Casual listeners might fiind title track "Happy People" a touch schmaltzy; careful attention reveals a composition that doesn't gloss over pain and heartache. Inspired by Psalm 144:15 "Yea, happy is that people whose God is the Lord!", the lyrics explain "...happy are the people who always remember that happiness is the Lord." I dare you to listen to this one and not break into a smile!

Though I would have liked to see him featured more on this project, McGlamery's best moment comes on the sweeping "Thank You For Saving Me," which could garner serious crossover radio play on Inspirational outlets.

Elsewhere, "Love Walked In" has a direct, country-flavored arrangement that suits both McGlamery and Anderson. Haase and Haun have a tendency to favor polished, often grand, production values. Though "Jesus Changed Everything" is lovely, I wonder if the song might not have been better served without the strings and horns.

Haase's tenor still rings clear and true. On "Let Your Love Light Shine" his light tone is nicely balanced by Harkey's rich bass, while "Angels Everywhere" is a gentle, strikingly beautiful example of how, musically, less can sometimes be more.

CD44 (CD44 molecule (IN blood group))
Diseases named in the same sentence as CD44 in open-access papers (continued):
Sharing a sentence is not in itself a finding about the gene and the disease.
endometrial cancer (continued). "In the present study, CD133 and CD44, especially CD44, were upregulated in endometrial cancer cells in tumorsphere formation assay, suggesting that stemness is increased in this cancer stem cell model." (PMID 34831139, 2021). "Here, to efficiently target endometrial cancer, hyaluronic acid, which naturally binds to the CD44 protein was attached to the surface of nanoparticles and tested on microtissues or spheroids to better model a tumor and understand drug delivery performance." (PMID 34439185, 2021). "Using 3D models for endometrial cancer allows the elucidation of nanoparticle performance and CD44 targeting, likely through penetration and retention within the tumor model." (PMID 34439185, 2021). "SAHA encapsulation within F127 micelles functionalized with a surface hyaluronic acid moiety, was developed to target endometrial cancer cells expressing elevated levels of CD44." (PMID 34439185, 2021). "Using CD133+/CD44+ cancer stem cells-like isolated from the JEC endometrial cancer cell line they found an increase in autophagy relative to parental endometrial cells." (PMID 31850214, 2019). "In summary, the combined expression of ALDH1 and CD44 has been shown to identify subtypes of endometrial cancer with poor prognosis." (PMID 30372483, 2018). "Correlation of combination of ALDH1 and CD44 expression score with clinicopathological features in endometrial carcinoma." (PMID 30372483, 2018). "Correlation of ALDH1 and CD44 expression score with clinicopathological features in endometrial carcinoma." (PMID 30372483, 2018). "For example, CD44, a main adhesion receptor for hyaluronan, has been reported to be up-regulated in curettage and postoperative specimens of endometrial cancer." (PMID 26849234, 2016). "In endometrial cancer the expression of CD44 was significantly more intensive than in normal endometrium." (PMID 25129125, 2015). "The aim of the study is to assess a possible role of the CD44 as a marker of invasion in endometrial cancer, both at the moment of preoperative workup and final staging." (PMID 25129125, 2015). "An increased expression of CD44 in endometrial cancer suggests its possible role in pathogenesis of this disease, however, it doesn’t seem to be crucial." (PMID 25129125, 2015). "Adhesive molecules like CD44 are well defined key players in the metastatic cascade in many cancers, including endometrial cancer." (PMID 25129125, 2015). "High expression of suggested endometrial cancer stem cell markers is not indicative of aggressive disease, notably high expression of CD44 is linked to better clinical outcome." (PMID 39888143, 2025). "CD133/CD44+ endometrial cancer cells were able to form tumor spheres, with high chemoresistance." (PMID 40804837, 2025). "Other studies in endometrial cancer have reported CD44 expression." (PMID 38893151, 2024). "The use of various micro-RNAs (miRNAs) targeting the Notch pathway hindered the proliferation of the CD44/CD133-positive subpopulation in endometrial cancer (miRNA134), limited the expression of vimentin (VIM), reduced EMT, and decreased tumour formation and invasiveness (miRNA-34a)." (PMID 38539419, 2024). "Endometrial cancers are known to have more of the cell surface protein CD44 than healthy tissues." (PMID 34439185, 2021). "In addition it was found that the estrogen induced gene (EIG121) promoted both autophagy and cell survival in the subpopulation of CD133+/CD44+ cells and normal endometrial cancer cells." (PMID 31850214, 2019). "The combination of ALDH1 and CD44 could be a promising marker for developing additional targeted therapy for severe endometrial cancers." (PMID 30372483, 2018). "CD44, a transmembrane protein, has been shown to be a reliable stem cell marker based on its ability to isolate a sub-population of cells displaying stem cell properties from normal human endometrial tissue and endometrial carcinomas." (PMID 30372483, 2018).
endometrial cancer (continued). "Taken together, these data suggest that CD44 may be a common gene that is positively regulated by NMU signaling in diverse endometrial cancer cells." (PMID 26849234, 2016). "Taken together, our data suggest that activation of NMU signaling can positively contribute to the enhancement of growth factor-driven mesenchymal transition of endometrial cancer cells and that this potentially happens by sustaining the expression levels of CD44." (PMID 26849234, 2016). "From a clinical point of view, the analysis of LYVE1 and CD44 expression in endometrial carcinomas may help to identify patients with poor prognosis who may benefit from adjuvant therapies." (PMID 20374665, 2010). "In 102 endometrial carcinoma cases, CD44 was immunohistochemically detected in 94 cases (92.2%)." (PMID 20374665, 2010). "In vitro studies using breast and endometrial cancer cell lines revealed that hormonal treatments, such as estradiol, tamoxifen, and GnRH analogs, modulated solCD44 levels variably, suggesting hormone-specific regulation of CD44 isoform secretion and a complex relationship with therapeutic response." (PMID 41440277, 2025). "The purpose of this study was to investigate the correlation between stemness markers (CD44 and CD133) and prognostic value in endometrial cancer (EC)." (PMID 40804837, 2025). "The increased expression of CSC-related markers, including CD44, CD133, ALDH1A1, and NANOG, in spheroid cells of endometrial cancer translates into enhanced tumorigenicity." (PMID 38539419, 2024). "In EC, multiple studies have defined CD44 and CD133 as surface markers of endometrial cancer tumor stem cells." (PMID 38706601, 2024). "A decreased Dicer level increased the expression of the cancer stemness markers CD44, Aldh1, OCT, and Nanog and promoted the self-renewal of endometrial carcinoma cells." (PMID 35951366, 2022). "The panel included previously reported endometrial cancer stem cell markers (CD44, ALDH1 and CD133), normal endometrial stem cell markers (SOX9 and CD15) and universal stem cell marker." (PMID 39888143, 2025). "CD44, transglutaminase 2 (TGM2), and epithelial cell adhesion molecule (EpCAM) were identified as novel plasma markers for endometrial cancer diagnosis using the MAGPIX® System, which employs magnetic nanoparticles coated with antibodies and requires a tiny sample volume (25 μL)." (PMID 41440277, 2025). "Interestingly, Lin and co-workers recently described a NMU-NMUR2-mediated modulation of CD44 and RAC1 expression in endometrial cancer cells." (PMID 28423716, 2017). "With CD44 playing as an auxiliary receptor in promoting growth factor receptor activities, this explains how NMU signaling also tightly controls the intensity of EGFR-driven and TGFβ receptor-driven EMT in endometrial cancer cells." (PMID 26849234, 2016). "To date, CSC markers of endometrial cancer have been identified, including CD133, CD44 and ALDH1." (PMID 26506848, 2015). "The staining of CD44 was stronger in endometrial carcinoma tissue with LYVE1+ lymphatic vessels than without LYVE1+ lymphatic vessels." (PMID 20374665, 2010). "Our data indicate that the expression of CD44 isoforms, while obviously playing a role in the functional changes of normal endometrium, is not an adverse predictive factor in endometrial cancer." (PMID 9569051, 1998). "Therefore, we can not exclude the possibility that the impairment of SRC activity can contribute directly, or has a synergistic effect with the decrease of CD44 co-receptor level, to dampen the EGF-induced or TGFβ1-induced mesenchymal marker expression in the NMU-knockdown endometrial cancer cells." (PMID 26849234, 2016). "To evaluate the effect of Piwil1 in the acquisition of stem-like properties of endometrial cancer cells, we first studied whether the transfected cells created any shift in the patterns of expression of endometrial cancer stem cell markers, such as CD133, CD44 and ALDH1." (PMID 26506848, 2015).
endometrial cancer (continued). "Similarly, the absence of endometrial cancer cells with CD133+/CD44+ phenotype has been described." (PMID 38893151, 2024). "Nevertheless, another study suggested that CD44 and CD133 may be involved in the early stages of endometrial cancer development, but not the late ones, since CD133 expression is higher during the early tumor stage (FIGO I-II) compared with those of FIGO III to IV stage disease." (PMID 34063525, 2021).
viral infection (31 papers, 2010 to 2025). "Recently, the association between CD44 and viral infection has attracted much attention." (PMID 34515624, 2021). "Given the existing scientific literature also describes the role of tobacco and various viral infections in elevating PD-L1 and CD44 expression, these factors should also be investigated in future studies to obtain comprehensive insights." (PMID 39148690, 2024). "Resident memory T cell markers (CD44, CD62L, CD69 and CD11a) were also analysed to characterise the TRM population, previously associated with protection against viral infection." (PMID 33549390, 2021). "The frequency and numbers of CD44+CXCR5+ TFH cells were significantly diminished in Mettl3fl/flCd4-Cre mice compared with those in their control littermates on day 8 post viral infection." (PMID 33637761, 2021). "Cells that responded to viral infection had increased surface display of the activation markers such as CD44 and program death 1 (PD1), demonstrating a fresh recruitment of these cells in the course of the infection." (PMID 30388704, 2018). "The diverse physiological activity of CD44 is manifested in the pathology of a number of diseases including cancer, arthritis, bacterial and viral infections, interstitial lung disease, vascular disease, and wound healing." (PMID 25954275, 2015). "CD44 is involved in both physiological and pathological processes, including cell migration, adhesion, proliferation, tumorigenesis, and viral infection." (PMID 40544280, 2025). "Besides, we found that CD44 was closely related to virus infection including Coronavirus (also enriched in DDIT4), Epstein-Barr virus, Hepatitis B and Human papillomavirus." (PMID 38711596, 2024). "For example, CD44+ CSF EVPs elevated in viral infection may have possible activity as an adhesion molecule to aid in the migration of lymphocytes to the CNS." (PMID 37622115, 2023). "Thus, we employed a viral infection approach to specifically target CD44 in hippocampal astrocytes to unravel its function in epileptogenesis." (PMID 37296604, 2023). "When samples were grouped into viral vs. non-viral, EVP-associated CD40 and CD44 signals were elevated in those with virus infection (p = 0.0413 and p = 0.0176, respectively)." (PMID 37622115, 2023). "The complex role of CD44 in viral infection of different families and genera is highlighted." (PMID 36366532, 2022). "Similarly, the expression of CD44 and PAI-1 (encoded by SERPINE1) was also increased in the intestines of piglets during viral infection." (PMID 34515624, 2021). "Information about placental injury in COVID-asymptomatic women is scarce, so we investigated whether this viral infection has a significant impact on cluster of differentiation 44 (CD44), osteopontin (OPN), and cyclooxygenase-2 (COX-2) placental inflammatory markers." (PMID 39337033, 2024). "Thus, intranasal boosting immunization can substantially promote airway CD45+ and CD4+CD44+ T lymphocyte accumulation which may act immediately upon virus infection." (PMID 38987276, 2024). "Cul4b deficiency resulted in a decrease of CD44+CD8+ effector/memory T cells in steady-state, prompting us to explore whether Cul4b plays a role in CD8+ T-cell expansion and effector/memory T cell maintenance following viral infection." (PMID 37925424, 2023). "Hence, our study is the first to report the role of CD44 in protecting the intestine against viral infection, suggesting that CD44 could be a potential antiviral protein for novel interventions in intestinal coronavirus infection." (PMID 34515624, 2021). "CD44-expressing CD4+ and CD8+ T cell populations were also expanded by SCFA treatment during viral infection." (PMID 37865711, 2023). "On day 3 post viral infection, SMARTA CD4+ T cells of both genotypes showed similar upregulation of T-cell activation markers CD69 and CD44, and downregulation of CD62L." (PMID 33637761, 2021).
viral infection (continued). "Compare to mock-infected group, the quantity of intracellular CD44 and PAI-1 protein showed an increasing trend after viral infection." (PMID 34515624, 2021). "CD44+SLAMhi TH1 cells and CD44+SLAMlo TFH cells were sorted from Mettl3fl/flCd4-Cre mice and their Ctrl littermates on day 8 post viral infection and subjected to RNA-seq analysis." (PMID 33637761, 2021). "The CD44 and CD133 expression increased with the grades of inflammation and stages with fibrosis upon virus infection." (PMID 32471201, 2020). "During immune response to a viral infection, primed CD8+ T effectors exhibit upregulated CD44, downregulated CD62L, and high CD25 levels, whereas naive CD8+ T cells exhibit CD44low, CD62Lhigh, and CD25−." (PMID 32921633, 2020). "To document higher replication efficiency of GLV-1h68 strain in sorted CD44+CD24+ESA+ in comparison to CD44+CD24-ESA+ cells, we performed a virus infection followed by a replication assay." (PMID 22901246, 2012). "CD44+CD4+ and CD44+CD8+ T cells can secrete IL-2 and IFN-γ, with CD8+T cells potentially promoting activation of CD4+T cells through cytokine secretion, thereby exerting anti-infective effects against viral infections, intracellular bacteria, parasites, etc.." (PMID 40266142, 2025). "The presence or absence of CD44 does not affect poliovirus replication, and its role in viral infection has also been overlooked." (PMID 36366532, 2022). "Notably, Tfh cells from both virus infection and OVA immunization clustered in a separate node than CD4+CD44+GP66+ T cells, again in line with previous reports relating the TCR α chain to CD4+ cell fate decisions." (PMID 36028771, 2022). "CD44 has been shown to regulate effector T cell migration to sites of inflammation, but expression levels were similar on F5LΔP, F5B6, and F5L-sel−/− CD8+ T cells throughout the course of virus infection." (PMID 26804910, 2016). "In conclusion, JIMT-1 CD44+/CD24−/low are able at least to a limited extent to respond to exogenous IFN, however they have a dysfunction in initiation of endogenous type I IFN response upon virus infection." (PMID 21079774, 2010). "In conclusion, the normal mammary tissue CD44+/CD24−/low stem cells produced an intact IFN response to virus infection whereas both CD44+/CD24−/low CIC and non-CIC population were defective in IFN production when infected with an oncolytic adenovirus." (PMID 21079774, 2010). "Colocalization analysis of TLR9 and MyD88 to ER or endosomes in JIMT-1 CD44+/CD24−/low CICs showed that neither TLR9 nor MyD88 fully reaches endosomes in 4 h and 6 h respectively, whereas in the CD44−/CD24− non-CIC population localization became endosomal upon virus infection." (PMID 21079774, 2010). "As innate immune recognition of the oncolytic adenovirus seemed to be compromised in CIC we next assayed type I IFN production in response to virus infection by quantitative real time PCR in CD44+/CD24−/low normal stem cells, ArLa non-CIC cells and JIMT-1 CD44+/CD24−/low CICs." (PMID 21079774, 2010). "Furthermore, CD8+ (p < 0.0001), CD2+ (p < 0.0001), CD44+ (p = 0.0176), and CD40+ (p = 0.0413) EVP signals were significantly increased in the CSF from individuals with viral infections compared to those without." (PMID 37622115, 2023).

Of the remaining tunes, "It's Good To See The Sun" would be more at home performed alongside Broadway numbers. As such, it will be a good concert interlude, but it feels out of place here when you consider how the album otherwise has a unified sound. In its place, I would have loved another energetic ensemble piece with an old-timey feel like "Joshua Led God's Children." On the sentimental "A Soldier Fighting To Go Home," Harkey reveals how lyrical his voice can be. Finally, when EHSS presents their take on the Gaither Vocal Band song "I Do Believe," Anderson shows his prowess as an interpreter before the arrangement swells into a big finish.

Closing Thoughts:

Happy People is a strong showcase for the vocal abilities of Ernie Haase & Signature Sound. The album more successfully presents a cohesive sound than have their recent recordings; however, in tightening the focus, the album to some degree lacks the panache fans have come to expect from EHSS. Nevertheless, this is a solid offering from one of the most entertaining and talented groups in Southern Gospel today.

— Review by Dawn Teresa, dawno


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A Joyful Noise | Posted April-21-2015
Coming off the success of their 2013 recording Revival, which garnered Album of the Year and Song of the Year awards (for "Revival" and "Finish Well") from several different outlets, Daywind Records mixed trio Karen Peck & New River (Karen Peck Gooch, sister Susan Peck Jackson, and Jeff Hawes) present their newest offering, Pray Now.